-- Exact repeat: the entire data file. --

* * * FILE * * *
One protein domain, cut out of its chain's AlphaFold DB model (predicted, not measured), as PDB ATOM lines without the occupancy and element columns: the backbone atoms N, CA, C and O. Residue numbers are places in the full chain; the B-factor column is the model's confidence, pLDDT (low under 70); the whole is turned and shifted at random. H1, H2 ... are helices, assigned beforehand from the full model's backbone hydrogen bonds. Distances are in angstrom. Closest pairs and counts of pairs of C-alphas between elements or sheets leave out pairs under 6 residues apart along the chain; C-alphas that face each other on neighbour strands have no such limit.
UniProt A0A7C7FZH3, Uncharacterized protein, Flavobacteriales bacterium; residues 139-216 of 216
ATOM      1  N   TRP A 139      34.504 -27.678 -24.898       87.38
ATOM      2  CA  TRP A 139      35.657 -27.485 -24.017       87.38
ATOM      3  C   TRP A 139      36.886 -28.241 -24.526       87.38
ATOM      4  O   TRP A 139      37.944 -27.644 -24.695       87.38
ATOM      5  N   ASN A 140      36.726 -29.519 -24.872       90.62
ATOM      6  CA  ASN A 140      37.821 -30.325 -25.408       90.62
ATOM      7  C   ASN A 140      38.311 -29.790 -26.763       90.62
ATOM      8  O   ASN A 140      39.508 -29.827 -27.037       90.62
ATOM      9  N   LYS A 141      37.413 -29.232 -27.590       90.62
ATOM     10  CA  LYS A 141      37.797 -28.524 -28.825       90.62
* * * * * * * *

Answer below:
One protein domain, cut out of its chain's AlphaFold DB model (predicted, not measured), as PDB ATOM lines without the occupancy and element columns: the backbone atoms N, CA, C and O. Residue numbers are places in the full chain; the B-factor column is the model's confidence, pLDDT (low under 70); the whole is turned and shifted at random. H1, H2 ... are helices, assigned beforehand from the full model's backbone hydrogen bonds. Distances are in angstrom. Closest pairs and counts of pairs of C-alphas between elements or sheets leave out pairs under 6 residues apart along the chain; C-alphas that face each other on neighbour strands have no such limit.
UniProt A0A7C7FZH3, Uncharacterized protein, Flavobacteriales bacterium; residues 139-216 of 216
ATOM      1  N   TRP A 139      34.504 -27.678 -24.898       87.38
ATOM      2  CA  TRP A 139      35.657 -27.485 -24.017       87.38
ATOM      3  C   TRP A 139      36.886 -28.241 -24.526       87.38
ATOM      4  O   TRP A 139      37.944 -27.644 -24.695       87.38
ATOM      5  N   ASN A 140      36.726 -29.519 -24.872       90.62
ATOM      6  CA  ASN A 140      37.821 -30.325 -25.408       90.62
ATOM      7  C   ASN A 140      38.311 -29.790 -26.763       90.62
ATOM      8  O   ASN A 140      39.508 -29.827 -27.037       90.62
ATOM      9  N   LYS A 141      37.413 -29.232 -27.590       90.62
ATOM     10  CA  LYS A 141      37.797 -28.524 -28.825       90.62